8 8 The accumulated benefit obligation is the actuary’s estimate of the present value of benefits attributed to date based on current salary levels. Accumulated Benefit Obligation

9 9 Components of Pension Expense 1.+Service cost for the year. Increases pension expense. 2.+Interest on projected benefit obligation (liability). Beginning PBO times the discount or settlement rate. Increases pension expense. 3.-Expected return on plan assets during the year. Fair value of plan assets at beginning of year times expected long-term rate of return on plan assets. Generally decreases pension expense. 4.+Amortization of prior service cost = Present value of additional benefits/modification of the plan amortized over the remaining service lives of active employees. Generally increases pension expense. 5.+Gain or loss = Amortization of the cumulative unrecognized net gain or loss from previous periods in excess of the corridor.

10 10 Service cost is the actuarial present value of the benefits attributed by the pension benefit formula to service rendered by the employees during the current period. Service Cost

11 11 Interest cost is the increase in the projected benefit obligation due to the passage of time. Interest Cost

12 12 The expected return on plan assets, if positive, will decrease pension expense. Expected Return on Assets The expected return on plan assets is the expected increase in plan assets due to investing activities.

13 13 When a defined benefit plan is either initiated or amended, credit is often given to employees for years of service provided before the date of initiation or amendment. Prior Service Cost

14 14 The retroactive benefit to a pension plan is the prior service cost. Unrecognized Prior Service Cost Prior service cost is not recorded in the accounts in the period granted. Instead, it is amortized and included in the computation of pension expense.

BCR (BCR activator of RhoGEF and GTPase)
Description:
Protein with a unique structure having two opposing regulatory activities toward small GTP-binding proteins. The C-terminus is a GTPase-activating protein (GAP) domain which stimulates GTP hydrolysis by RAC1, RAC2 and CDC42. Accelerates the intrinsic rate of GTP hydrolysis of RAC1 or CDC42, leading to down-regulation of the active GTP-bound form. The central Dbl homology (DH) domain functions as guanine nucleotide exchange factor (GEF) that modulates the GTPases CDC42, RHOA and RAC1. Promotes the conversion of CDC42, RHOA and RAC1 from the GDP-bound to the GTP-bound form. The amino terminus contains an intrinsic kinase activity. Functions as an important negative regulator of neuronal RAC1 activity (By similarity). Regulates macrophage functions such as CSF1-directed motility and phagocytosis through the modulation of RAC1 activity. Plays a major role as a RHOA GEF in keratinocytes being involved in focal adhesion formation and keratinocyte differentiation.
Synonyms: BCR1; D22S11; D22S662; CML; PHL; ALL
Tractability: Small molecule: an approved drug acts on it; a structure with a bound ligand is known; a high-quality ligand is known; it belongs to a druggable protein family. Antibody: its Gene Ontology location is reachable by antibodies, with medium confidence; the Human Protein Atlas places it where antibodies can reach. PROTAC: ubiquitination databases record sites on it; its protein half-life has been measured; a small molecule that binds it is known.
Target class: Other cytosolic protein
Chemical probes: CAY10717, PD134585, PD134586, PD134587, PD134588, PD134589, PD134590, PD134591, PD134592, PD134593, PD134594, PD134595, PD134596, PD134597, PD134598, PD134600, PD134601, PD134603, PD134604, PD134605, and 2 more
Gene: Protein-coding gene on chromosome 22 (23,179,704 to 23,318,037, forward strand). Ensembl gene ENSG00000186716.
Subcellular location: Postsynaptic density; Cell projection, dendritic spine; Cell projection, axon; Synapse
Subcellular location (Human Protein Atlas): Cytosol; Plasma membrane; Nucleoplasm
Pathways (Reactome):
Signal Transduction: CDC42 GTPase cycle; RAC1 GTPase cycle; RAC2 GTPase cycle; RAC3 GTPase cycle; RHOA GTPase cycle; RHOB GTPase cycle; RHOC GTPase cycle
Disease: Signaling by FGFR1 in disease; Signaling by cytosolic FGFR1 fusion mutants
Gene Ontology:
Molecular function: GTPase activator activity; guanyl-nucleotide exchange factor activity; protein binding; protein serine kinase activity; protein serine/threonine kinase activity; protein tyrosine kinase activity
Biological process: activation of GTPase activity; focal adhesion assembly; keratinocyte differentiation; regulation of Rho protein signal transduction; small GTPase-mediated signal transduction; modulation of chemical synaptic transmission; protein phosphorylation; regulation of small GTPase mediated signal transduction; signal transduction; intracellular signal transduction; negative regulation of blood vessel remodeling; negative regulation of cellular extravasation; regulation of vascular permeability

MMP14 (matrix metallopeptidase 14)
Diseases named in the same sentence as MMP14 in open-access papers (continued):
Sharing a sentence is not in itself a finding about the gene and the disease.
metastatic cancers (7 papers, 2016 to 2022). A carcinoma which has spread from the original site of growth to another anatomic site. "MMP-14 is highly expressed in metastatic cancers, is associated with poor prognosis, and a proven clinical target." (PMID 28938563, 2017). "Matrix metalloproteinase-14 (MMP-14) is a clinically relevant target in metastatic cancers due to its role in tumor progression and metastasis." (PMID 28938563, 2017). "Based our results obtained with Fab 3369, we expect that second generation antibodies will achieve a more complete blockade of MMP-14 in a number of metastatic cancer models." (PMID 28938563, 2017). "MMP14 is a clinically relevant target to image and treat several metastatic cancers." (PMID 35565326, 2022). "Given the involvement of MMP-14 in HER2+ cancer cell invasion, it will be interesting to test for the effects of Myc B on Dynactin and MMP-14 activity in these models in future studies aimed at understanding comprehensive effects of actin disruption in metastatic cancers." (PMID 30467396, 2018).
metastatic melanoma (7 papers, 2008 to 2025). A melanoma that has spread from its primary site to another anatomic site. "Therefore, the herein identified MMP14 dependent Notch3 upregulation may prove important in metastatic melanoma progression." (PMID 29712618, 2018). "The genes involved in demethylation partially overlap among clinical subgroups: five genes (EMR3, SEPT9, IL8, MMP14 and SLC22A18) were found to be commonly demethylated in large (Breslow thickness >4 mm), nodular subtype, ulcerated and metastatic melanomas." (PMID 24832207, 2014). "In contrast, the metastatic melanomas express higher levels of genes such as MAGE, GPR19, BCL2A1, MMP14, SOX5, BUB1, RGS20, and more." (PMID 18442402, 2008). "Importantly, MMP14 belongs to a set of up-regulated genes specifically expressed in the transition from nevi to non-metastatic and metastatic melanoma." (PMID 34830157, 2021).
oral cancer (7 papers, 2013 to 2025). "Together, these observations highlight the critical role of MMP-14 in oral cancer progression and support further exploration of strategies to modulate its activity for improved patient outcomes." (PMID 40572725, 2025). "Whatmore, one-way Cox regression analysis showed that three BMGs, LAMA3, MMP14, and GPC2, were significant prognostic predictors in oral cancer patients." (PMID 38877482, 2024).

15 15 Prior service cost may be amortized over future service periods of employees active at the time of the plan amendment using either the straight-line or years-of-service method. Methods of Amortization

16 16 The average remaining service life of employees expected to receive benefits is calculated by dividing the total future service years by the number of employees. Total future service years = average remaining service life Number of employees expected to receive benefits The average remaining service life of employees expected to receive benefits is calculated by dividing the total future service years by the number of employees. Total future service years = average remaining service life Number of employees expected to receive benefits Straight-line Method

17 17 The Board prefers a years-of-service amortization method where unrecognized prior service cost is divided by the number of future service years to be worked by participating employees, to obtain a cost per service-year. This cost per service-year is multiplied by the number of service years consumed each year. Years-of-Service Method

18 18 A gain or loss in plan assets arises because of changes in the stock market and because of changes in actuarial assumptions. Gain or Loss

19 19 The gain or loss is not recognized in the period in which it occurs, so it is called an unrecognized net gain or loss. Gain or Loss